It’s much better and healthier to be the accountant who is also an actor or the actor who pays the bills by being an accountant than it is to shoehorn yourself into a narrow, rigid life-script. This flies in the face of contemporary wisdom about careers. We always hear that we should have a “personal brand,” that we should specialize, that we must serve a specific “niche.” This is why many people find doing a resume so difficult and depressing. We are trying to take all the complexity of our interesting lives and corral it into someone else’s definition of desirability.

Later in life, I decided to honour my dream of my early 20s to study acting. I took a leave from my senior management job and went to a good acting school. I never went back to my old job! Common sense would dictate that I should have returned to my old job, perhaps apologized for my brief burst of eccentricity, and got on with living a normal, less creative life. Instead, I realized how much I enjoyed acting, and how exciting it could be to keep learning and developing that craft. I became an actor in real life, not just in fantasy life.

Going brandless means ignoring people and advice that tries to make you narrow, specialized and too focused on one thing. It may be fine if that is your natural inclination, but many creative people really struggle to compartmentalize themselves into a small well-defined box. So don’t do it! It’s your script to write and your script to follow. At the end of your life, you may ask yourself if you lived true to your values, and only you can write the script that allows you to answer “yes” to that question. So get writing!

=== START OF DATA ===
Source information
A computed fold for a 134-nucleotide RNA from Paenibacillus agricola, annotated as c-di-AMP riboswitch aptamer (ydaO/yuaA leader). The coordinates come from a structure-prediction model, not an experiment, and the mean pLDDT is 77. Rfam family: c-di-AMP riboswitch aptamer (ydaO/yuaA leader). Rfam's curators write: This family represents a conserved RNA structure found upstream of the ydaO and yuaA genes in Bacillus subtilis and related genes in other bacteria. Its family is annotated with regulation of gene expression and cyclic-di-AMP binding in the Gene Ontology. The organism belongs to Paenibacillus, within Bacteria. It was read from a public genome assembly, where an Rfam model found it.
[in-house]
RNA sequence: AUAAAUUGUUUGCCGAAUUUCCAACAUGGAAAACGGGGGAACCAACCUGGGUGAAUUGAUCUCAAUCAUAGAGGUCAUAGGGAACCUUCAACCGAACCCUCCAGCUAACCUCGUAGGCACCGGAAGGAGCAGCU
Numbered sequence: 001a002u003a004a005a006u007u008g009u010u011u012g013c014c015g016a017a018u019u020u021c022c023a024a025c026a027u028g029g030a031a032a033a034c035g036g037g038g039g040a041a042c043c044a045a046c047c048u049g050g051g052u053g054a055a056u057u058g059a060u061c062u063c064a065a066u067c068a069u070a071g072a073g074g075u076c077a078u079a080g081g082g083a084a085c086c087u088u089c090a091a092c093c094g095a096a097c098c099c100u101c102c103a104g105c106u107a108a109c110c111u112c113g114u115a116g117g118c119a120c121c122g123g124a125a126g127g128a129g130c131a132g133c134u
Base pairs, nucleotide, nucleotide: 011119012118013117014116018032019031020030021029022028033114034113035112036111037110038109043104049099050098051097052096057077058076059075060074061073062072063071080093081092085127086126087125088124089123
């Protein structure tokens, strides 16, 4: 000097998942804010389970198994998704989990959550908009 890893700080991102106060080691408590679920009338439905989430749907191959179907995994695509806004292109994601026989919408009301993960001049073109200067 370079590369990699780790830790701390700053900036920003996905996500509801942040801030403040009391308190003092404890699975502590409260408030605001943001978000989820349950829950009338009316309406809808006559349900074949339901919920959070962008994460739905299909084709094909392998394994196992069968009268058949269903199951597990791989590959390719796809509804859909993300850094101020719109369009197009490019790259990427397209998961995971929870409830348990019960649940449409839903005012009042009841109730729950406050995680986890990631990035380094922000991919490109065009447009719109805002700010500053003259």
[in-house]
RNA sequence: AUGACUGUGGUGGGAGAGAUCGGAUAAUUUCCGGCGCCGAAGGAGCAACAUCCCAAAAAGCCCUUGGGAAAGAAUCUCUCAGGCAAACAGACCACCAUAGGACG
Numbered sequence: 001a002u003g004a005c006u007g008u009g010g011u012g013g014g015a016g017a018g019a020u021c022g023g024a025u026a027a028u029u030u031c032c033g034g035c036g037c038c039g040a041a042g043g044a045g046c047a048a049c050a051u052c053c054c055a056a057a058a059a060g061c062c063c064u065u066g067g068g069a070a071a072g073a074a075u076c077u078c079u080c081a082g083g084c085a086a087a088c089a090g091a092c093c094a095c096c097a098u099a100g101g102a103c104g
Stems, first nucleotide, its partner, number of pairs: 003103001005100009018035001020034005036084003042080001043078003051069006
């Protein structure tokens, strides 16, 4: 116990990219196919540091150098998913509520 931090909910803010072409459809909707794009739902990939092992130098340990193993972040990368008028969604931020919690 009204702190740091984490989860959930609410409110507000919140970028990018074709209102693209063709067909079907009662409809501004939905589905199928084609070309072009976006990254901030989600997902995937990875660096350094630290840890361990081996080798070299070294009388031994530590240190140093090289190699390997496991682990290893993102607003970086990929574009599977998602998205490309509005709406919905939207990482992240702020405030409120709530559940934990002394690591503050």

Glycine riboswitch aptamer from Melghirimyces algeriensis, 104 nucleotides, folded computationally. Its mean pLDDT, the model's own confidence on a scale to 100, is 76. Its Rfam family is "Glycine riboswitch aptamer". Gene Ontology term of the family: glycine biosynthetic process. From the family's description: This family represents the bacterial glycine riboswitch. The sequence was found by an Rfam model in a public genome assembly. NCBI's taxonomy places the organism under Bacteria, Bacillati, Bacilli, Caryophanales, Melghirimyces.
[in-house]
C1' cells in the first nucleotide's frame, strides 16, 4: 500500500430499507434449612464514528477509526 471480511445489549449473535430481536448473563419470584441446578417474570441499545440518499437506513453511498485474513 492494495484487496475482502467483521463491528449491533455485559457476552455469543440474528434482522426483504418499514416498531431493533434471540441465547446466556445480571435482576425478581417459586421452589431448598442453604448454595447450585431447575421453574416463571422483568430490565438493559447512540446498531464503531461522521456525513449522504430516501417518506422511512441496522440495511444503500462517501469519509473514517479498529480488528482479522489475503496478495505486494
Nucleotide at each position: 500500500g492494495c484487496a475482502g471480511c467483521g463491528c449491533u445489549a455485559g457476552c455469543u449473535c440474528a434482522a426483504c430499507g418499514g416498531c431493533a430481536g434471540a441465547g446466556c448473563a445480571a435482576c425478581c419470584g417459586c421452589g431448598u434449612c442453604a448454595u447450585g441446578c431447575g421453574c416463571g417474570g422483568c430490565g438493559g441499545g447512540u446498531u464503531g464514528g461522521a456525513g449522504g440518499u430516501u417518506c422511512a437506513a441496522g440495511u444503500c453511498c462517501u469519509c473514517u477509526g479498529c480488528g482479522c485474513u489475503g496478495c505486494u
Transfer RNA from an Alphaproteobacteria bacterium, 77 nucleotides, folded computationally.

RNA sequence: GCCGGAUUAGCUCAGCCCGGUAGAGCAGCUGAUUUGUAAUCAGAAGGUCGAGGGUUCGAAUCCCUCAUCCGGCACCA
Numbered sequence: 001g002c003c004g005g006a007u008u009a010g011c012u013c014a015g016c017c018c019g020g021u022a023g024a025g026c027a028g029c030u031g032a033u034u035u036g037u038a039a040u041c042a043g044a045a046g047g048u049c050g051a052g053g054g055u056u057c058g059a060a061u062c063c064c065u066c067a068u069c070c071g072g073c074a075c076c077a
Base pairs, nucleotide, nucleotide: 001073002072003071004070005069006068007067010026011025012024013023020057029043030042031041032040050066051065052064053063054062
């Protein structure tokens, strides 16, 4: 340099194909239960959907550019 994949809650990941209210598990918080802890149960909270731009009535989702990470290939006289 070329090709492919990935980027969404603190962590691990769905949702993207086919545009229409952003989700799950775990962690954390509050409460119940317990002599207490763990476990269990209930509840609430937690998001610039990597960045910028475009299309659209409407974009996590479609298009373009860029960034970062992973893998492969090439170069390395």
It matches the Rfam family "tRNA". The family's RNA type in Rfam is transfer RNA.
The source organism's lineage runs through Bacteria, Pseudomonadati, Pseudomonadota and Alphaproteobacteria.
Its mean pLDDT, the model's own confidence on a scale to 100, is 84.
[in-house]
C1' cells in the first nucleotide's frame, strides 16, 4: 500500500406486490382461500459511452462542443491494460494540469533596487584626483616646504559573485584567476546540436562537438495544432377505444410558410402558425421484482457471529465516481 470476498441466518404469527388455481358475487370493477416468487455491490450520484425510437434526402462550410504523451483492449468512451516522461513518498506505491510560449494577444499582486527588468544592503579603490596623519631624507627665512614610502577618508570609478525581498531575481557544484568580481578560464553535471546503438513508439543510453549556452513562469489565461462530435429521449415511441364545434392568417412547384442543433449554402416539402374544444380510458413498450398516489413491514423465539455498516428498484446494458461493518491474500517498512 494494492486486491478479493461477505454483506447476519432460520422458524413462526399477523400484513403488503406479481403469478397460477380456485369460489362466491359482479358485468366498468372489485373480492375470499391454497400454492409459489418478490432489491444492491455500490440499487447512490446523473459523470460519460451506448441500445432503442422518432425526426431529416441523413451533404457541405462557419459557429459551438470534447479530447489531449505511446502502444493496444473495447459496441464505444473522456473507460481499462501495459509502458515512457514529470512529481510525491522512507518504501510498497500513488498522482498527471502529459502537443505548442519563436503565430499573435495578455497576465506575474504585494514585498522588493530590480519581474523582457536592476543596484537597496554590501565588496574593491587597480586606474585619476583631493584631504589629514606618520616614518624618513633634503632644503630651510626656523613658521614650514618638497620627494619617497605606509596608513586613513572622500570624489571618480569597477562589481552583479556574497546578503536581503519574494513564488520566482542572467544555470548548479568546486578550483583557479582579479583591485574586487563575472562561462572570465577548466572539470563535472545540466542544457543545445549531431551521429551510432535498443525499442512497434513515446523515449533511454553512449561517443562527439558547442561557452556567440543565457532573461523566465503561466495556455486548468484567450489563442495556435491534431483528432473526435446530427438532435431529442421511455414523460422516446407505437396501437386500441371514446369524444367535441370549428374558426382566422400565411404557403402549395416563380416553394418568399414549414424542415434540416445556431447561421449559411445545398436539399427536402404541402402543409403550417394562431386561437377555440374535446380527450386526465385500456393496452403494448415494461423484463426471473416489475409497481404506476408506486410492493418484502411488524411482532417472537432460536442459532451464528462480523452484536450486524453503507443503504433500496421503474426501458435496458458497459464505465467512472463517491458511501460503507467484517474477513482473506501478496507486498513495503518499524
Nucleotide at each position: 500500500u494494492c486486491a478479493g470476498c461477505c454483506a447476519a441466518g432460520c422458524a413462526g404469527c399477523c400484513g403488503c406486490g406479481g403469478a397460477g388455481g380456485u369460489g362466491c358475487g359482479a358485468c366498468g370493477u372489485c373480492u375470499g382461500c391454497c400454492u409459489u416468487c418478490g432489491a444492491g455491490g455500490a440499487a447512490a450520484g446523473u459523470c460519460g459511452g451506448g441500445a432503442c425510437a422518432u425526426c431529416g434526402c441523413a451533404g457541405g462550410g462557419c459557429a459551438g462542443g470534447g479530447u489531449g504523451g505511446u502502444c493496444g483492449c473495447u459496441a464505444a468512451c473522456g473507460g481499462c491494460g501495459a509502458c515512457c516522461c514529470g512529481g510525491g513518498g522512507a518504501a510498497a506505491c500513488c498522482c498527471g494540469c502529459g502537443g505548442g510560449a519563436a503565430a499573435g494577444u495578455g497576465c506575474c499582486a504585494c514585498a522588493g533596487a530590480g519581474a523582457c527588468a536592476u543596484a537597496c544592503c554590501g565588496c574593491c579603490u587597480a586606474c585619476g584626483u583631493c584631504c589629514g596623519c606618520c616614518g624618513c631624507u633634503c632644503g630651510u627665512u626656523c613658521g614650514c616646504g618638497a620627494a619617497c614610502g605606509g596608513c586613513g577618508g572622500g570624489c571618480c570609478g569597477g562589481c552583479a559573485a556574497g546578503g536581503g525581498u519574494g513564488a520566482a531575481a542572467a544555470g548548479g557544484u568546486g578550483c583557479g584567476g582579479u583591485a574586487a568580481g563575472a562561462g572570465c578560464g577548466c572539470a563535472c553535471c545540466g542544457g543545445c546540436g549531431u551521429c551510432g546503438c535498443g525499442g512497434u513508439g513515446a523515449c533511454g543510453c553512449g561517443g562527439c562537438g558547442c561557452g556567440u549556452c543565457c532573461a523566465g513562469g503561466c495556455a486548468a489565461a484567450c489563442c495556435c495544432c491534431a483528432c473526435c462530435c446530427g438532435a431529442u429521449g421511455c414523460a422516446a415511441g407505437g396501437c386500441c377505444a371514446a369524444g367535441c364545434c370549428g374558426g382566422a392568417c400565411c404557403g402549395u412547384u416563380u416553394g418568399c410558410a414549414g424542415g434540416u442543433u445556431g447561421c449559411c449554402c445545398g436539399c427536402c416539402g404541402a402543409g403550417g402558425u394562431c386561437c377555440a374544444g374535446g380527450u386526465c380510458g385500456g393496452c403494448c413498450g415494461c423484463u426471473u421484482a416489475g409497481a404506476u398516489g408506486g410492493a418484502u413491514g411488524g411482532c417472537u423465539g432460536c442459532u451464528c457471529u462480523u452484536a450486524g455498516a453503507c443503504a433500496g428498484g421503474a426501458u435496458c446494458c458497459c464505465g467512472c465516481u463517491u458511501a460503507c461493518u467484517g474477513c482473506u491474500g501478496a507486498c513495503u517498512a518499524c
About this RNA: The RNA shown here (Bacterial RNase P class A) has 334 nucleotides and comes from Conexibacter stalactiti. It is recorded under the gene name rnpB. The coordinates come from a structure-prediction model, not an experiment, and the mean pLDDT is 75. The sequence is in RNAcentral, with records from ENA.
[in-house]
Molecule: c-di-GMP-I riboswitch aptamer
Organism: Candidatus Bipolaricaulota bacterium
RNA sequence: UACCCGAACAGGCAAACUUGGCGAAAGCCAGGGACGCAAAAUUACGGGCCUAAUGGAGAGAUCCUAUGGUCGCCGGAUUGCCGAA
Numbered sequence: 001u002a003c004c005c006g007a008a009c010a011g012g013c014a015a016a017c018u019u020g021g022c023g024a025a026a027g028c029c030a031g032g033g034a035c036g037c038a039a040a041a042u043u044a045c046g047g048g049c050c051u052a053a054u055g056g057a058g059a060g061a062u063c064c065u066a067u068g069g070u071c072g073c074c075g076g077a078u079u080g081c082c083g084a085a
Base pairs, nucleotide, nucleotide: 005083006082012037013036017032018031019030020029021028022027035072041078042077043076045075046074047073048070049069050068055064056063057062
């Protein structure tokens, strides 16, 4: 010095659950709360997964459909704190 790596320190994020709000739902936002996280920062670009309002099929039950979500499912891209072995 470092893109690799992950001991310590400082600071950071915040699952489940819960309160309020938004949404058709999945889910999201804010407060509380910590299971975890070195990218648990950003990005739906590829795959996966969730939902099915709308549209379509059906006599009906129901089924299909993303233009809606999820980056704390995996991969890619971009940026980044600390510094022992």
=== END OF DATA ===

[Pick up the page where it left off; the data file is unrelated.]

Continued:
A three- braided approach to your script

People look at my varied background and ask how I got from one role to another. They are surprised to learn that I never took a blind leap from one thing to another, and that I never turned my back on any of my previous education, training or skills. Everything was built on the foundation of what came before. I use what I call a three-braided approach to writing my own life script. Like a strong piece of rope, a life fashioned out of three interwoven strands is strong and resilient. Here’s how it works: the three strands are what you like doing, what you hate doing and where you can grow.

When you look at what you are currently doing in life or in your career, think about the aspects you really enjoy and are good at. These things form one of the strands of your three-braided script. If you really enjoy doing presentations and helping people, but the rest of your job leaves you cold, then flag presenting and helping people as things you want to bring forward with you into your next role.